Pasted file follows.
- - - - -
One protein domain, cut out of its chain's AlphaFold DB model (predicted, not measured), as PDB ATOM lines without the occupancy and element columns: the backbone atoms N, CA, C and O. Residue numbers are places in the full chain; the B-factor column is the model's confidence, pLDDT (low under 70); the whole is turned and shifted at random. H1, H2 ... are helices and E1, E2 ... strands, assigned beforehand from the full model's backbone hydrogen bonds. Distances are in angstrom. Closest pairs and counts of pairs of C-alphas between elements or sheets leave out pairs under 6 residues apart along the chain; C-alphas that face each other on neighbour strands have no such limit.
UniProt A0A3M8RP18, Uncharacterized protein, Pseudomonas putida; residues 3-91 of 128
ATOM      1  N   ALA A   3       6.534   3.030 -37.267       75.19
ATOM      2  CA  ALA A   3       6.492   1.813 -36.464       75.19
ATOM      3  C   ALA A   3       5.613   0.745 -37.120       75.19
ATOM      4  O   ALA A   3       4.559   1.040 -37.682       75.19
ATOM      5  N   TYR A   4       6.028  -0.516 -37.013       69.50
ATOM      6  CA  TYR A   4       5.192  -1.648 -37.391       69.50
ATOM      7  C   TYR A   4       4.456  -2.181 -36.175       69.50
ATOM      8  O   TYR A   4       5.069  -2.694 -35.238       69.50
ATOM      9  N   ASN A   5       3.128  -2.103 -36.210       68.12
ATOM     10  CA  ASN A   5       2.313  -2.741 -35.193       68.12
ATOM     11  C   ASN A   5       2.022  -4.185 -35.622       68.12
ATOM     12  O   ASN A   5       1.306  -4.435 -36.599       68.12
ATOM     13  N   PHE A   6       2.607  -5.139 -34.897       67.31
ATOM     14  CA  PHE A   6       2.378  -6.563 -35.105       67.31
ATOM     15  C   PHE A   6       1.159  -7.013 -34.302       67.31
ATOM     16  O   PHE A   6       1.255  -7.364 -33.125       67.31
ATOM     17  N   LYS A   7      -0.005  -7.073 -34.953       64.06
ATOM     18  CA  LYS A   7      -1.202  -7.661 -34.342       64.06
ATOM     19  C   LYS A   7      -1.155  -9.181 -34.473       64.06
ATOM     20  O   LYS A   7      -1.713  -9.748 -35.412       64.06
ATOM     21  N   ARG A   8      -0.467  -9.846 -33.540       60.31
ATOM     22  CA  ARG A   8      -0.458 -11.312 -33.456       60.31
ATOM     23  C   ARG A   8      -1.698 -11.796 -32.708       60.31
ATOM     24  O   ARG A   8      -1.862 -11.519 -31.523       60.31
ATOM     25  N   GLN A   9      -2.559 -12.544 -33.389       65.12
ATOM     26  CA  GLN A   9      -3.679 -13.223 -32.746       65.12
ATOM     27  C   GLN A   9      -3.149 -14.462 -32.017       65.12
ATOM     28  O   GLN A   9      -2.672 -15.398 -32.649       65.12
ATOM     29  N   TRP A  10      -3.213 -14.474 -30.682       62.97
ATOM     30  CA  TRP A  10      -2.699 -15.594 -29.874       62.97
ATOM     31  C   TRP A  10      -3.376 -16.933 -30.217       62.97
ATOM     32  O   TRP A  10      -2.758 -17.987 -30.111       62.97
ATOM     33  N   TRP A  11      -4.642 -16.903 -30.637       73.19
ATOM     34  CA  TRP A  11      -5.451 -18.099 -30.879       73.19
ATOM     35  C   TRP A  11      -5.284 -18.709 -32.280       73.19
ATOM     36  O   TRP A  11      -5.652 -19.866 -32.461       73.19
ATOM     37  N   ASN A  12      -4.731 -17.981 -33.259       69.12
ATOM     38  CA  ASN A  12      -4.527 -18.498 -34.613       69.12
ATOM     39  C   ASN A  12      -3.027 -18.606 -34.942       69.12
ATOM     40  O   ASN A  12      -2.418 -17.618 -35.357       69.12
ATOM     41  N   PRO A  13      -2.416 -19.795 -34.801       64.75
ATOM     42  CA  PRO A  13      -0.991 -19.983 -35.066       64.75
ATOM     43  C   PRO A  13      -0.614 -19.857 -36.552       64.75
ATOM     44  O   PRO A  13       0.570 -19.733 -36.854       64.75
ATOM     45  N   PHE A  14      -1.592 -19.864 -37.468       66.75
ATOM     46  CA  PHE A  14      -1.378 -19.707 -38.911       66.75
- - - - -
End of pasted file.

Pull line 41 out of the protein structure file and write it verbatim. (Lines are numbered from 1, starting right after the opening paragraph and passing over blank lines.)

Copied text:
ATOM     40  O   ASN A  12      -2.418 -17.618 -35.357       69.12